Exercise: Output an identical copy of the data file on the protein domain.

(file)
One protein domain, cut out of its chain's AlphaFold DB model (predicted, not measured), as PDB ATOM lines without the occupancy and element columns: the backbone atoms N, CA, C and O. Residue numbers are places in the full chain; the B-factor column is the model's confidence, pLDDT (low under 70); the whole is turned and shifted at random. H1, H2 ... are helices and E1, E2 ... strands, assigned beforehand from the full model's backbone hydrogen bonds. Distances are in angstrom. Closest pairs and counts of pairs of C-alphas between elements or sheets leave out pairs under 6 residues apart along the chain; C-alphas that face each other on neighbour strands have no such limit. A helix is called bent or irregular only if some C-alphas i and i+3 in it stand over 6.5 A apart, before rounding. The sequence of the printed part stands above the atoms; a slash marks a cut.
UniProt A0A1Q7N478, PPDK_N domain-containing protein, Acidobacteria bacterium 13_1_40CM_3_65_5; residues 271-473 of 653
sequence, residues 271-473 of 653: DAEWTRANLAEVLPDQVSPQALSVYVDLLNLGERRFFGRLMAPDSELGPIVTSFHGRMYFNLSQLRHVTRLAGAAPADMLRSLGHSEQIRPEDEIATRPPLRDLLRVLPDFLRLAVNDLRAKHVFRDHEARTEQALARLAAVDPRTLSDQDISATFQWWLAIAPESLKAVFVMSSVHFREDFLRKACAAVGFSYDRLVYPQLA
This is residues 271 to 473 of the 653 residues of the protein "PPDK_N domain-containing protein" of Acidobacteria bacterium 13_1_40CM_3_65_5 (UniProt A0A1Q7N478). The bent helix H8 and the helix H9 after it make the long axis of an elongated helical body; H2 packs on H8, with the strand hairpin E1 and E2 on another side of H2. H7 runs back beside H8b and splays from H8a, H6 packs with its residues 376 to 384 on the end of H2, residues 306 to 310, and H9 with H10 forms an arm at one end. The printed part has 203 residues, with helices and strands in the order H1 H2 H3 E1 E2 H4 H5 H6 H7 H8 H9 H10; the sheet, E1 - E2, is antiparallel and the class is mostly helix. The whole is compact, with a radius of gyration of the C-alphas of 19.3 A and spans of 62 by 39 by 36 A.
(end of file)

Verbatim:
One protein domain, cut out of its chain's AlphaFold DB model (predicted, not measured), as PDB ATOM lines without the occupancy and element columns: the backbone atoms N, CA, C and O. Residue numbers are places in the full chain; the B-factor column is the model's confidence, pLDDT (low under 70); the whole is turned and shifted at random. H1, H2 ... are helices and E1, E2 ... strands, assigned beforehand from the full model's backbone hydrogen bonds. Distances are in angstrom. Closest pairs and counts of pairs of C-alphas between elements or sheets leave out pairs under 6 residues apart along the chain; C-alphas that face each other on neighbour strands have no such limit. A helix is called bent or irregular only if some C-alphas i and i+3 in it stand over 6.5 A apart, before rounding. The sequence of the printed part stands above the atoms; a slash marks a cut.
UniProt A0A1Q7N478, PPDK_N domain-containing protein, Acidobacteria bacterium 13_1_40CM_3_65_5; residues 271-473 of 653
sequence, residues 271-473 of 653: DAEWTRANLAEVLPDQVSPQALSVYVDLLNLGERRFFGRLMAPDSELGPIVTSFHGRMYFNLSQLRHVTRLAGAAPADMLRSLGHSEQIRPEDEIATRPPLRDLLRVLPDFLRLAVNDLRAKHVFRDHEARTEQALARLAAVDPRTLSDQDISATFQWWLAIAPESLKAVFVMSSVHFREDFLRKACAAVGFSYDRLVYPQLA
This is residues 271 to 473 of the 653 residues of the protein "PPDK_N domain-containing protein" of Acidobacteria bacterium 13_1_40CM_3_65_5 (UniProt A0A1Q7N478). The bent helix H8 and the helix H9 after it make the long axis of an elongated helical body; H2 packs on H8, with the strand hairpin E1 and E2 on another side of H2. H7 runs back beside H8b and splays from H8a, H6 packs with its residues 376 to 384 on the end of H2, residues 306 to 310, and H9 with H10 forms an arm at one end. The printed part has 203 residues, with helices and strands in the order H1 H2 H3 E1 E2 H4 H5 H6 H7 H8 H9 H10; the sheet, E1 - E2, is antiparallel and the class is mostly helix. The whole is compact, with a radius of gyration of the C-alphas of 19.3 A and spans of 62 by 39 by 36 A.